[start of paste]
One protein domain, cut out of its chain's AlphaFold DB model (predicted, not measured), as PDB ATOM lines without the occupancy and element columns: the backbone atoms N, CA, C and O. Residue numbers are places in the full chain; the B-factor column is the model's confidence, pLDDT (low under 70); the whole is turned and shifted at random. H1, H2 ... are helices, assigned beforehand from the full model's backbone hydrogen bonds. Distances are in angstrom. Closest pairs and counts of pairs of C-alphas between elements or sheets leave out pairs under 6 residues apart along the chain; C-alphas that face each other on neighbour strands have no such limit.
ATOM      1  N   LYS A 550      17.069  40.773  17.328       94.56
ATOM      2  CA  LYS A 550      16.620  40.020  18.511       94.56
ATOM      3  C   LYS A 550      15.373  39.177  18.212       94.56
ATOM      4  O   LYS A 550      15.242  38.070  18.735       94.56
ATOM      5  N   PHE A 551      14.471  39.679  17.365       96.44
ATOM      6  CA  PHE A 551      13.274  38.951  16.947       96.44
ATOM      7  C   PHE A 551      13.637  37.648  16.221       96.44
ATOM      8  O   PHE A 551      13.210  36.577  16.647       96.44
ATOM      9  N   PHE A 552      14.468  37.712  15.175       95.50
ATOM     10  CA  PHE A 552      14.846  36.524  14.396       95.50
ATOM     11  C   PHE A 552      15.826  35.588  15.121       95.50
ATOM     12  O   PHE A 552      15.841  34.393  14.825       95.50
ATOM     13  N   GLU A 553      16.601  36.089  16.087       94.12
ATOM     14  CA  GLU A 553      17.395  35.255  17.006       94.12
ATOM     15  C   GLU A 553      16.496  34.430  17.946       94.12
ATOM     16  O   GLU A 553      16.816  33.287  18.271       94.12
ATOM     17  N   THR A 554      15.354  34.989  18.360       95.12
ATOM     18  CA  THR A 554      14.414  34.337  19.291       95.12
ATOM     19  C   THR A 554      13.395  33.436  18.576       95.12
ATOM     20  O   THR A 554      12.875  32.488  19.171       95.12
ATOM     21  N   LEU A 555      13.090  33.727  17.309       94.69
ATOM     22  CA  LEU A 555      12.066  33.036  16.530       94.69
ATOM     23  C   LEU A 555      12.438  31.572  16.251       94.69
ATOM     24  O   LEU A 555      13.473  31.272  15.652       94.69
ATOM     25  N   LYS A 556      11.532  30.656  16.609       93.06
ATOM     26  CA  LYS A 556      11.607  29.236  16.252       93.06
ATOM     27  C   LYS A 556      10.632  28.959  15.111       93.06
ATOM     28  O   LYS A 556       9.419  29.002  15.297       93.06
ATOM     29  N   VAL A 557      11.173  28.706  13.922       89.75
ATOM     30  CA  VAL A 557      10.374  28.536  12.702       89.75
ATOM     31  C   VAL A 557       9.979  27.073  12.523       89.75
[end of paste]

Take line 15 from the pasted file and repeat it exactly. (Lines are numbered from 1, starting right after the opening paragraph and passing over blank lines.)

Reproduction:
ATOM     15  C   GLU A 553      16.496  34.430  17.946       94.12